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Tennis Drop Shot Technique, Drills, & Instruction
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« Okay guys. Today’s lesson is on the drop shot. The ultimate shot, the dropper. Okay. When you think about it, most players when they learn how to play tennis … Even players that have been playing for a long time, they love to run corner to corner, side to side but many players and many of your opponents do not like to move forward, up and back so the drop shot is an amazing tool for you to have because many players feel like a fish out of water when they’re pulled into the net so you really need this shot.
Now, most of the time, the drop shot is hit with a continental grip, which allows you to open the face whether you’re hitting a backhand or a forehand. Either shot, you’ve got an open face racket that allows you to hit with some backspin, underspin, or slice because with that type of spin, the ball’s going to either spin off to the side or it’s going to die slightly. It’s not going to go towards your opponent, okay? You want to learn to hit your drop shots with some slice.
Now, some players, you’ll see them actually hit a drop shot. Players on the tour, with a semi-Western grip. Now that’s not as easy to do. It takes a lot more feel but a lot of players are doing that now. Personally, I like to change my grip but if I can set up like I’m going to hit a drive, let’s say, and then change the grip at the last second and hit the little slice dropper.
The goal, when you’re out practicing the slice, [00:02:00] rally with a friend just like you’re playing a point and then one of you has to hit a drop shot. Try and make the ball bounce two or three times before it reaches the service line. Now, if you can do that, you’re going to have some awesome drop shots.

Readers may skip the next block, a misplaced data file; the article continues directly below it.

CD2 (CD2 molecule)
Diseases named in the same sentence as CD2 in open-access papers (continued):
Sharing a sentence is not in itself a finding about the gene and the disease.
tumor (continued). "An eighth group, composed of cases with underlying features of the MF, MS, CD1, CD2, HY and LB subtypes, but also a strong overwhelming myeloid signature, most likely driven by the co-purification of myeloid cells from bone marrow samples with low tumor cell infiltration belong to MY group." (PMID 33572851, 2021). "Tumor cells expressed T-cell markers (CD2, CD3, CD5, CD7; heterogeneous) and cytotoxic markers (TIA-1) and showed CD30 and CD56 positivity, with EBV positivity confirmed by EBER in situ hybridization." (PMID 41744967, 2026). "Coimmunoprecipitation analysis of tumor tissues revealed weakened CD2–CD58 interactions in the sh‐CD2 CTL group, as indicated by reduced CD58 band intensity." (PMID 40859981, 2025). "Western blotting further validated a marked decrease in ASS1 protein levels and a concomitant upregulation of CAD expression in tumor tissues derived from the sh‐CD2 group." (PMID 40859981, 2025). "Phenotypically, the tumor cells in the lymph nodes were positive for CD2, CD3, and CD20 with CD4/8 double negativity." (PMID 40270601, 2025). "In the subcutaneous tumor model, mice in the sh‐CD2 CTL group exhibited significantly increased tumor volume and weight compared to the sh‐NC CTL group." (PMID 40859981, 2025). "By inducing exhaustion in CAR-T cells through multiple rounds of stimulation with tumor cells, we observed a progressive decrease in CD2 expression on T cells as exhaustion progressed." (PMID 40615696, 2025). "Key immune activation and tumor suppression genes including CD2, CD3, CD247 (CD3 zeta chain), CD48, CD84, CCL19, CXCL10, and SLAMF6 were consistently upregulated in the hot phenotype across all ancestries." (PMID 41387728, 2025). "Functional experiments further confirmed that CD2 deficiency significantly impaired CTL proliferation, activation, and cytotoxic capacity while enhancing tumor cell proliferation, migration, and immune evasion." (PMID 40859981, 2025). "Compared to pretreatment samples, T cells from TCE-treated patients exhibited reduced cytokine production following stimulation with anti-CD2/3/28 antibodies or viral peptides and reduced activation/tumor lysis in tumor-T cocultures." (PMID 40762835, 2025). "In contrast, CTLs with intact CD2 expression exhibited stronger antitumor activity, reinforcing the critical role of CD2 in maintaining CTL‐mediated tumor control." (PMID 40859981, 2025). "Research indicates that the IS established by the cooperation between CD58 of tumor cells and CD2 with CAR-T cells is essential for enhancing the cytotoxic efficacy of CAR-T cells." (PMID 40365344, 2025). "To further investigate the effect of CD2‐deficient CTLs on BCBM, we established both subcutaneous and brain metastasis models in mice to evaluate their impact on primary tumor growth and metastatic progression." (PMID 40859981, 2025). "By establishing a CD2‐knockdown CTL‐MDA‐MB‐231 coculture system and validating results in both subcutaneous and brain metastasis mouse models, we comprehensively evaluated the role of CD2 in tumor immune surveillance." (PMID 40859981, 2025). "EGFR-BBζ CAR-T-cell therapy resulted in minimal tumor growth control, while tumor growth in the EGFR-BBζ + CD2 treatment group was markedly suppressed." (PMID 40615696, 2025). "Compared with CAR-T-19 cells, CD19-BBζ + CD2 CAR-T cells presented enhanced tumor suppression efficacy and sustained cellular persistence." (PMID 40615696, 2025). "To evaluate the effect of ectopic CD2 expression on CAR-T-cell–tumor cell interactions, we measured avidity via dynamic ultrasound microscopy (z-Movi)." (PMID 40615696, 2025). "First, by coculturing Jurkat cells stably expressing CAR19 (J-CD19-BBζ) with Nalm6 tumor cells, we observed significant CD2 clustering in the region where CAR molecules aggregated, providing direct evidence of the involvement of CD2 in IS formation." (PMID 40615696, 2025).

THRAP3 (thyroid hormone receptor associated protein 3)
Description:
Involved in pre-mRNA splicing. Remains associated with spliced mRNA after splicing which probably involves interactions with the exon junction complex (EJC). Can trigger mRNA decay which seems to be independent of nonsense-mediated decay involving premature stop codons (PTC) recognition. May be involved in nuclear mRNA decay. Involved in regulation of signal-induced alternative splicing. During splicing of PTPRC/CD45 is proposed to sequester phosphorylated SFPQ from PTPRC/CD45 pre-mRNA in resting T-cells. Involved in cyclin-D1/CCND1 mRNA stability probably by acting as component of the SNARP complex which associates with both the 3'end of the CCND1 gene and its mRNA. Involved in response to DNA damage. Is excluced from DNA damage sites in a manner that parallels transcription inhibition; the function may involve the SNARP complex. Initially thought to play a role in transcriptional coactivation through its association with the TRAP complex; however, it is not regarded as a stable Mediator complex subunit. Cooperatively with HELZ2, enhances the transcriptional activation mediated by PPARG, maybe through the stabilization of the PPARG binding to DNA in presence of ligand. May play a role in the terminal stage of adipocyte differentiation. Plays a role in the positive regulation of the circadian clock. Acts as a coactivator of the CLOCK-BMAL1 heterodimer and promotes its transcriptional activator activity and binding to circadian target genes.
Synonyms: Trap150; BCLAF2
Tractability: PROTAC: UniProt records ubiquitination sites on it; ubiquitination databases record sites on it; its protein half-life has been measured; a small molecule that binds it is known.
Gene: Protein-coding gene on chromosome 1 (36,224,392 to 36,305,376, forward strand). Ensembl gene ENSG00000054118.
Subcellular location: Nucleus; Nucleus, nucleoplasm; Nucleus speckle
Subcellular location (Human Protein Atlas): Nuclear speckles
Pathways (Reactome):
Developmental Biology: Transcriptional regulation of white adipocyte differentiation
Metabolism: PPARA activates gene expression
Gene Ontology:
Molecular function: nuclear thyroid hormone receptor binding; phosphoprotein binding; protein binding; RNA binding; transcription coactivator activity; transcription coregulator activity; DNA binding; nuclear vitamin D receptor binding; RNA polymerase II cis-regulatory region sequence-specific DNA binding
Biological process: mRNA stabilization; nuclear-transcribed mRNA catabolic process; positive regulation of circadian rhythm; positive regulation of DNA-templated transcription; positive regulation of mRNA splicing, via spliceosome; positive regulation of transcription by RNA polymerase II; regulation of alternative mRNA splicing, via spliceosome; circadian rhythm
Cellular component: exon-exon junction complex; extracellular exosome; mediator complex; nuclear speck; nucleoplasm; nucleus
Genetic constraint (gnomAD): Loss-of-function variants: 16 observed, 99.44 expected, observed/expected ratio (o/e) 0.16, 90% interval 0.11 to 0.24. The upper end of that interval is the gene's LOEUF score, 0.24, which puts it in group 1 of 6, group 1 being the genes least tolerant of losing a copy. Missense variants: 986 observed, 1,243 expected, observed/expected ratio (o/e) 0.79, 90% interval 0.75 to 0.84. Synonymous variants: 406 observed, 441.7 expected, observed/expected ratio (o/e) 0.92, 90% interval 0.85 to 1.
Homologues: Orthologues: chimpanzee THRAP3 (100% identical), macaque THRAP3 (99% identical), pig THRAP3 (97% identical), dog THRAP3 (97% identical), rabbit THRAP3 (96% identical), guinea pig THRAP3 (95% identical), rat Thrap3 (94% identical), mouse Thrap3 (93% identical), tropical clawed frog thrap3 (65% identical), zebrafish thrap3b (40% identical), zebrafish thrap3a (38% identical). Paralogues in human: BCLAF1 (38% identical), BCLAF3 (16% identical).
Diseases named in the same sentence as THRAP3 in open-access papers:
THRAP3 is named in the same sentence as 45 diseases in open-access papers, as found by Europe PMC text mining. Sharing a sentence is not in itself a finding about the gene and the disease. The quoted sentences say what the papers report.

The thing about the drop shot, too, is don’t be afraid to get net clearance because if your drop shot starts out kind of high, many times your opponent’s not sure if the ball’s coming back deep. They may read it wrong is what I’m saying so make sure you get the net clearance. That’s key. As long as you have the backspin and the slice, it’s not going to go towards your opponent. Let’s work on that shot right now.
Okay, you could see on that last point, perfect opportunity to use a drop shot because I’m close to the net. Now remember too, drop shots, you don’t want to try them when you’re five, ten feet behind the base line. It’s a foolish shot at that point. At least on the base line. You want to be in the base line area minimum if not in closer. Closer you are to the service line, the better drop shots work.
Okay, when I see my opponent has hit a short ball, I step inside the base line. The racket starts to come up high and as you notice here, the racket’s much higher than the ball. This enables me to get the backspin or a slice. Now I soften the hand and go for good [00:04:00] net clearance. As I come down and through, notice how high the ball is here. I’m getting that good net clearance, yet the ball will still bounce twice. Once, twice you’ll see the second bounce here before the service line. That’s the goal when you’re practicing your drop shots.
See, and the beauty of a drop shot too is your opponent doesn’t know what’s coming. I mean, you can drop it or hit it deep up the line. Use your slice as an approach shot.
Five to ten times in a two to three set match. More if you’re going three out of five if you’re on the tour. That way, you’re moving your opponent not just side to side but up and back and many players do not like coming forward. All the best. Take care. »
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